If you want your hand-sewn garments to fit well — and really, how could you not? — you need to be using a muslin.
Sewing a muslin is a great way to test out the construction and fit of a pattern without the risk of wasting good fabric on a piece of clothing you ultimately aren’t pleased with. Learning how to fit a muslin is the first step towards total sewing satisfaction.
Let's review the process: You typically make a muslin by cutting the pattern pieces from inexpensive, easy-to-find fabric. That way, you won’t mind tossing the muslin when you’re done with it.
In most cases, you’ll want to transfer all pattern markings to the muslin using a dressmaker’s wheel and carbon paper. This helps you see where and how to make adjustments to the final garment. If you know that you might need to let out a pattern in a particular spot, such as around the hips or bust, you can leave extra fabric in these areas.
After you cut out the pattern pieces, ] sew the muslin using a long, basting stitch. You don’t need to worry about any pattern pieces that don’t show on the right side of the garment, such as neck and armhole facings. Seams don’t need to be finished, and most of the time you can skip adding any closures (such as a zipper) and hems.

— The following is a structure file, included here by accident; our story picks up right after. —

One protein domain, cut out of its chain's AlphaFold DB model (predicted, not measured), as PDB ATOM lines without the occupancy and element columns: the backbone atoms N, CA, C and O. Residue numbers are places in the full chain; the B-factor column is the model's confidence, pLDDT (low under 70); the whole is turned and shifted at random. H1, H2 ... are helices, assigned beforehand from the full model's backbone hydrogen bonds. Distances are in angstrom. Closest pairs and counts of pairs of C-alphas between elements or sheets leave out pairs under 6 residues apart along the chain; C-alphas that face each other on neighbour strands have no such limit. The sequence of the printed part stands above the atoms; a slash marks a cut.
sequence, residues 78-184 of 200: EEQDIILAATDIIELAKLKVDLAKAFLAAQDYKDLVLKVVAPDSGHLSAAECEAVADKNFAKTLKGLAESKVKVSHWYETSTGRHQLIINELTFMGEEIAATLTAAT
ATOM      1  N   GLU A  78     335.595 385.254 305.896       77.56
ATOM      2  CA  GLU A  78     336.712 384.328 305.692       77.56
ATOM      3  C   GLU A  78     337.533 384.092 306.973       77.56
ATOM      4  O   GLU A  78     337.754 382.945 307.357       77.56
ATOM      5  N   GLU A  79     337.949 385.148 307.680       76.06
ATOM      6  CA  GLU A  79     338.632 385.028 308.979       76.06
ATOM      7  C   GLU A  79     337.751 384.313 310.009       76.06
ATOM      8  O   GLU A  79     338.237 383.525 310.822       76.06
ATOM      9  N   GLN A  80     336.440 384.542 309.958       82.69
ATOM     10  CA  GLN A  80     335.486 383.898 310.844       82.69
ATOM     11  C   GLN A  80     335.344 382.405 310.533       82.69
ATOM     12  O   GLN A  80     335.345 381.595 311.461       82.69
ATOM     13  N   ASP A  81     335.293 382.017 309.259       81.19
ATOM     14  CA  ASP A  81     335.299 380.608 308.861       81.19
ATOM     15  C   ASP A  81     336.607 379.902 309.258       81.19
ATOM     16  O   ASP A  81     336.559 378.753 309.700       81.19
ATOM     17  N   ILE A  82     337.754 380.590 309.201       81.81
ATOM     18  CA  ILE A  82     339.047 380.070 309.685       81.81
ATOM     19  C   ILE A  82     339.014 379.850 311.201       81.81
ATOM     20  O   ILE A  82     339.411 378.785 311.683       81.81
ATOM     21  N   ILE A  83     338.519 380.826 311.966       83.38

Once you’ve finished your muslin, you're going to use it to work on the pattern's fit. It's a three-part process.
How to Fit a Muslin
1. Try the Muslin On, Right Side Out
If you have a dress form filled out to your measurements, you’ll probably find it easier to fit your muslin on that. Lacking that, you'll need to try the muslin on yourself . For some patterns (like a dress with a back zip), phone a friend to help. If no one’s available to pin you into the garment, it’s in your best interest to add any closures to get the best idea of how the garment actually fits. Be sure to baste them in and you’ll be able to easily rip them out and reuse for your final garment.
If you’re satisfied with the garment fit, congratulations! You can skip to step 3. More likely, though, you’ll need to make some fixes.
2. Try the Muslin On, Wrong Side Out
This is when you’ll pin and mark any adjustments for the final garment (or the next muslin, if you’re having major fit issues!). Perhaps the side seams need to be taken in, or maybe you need to lengthen the bodice so the waist is in the correct spot. Maybe the bust darts need to be let out or taken in. Adjust as needed until you're satisfied with the fit.
3. Take the Muslin Off and Deconstruct It
At this point, you can either transfer any changes directly to your pattern (if they are small changes) or make new pattern pieces based on the muslin (if the changes are more complex).
Now, with the help of your muslin you're well on your way to making a garment you'll totally love!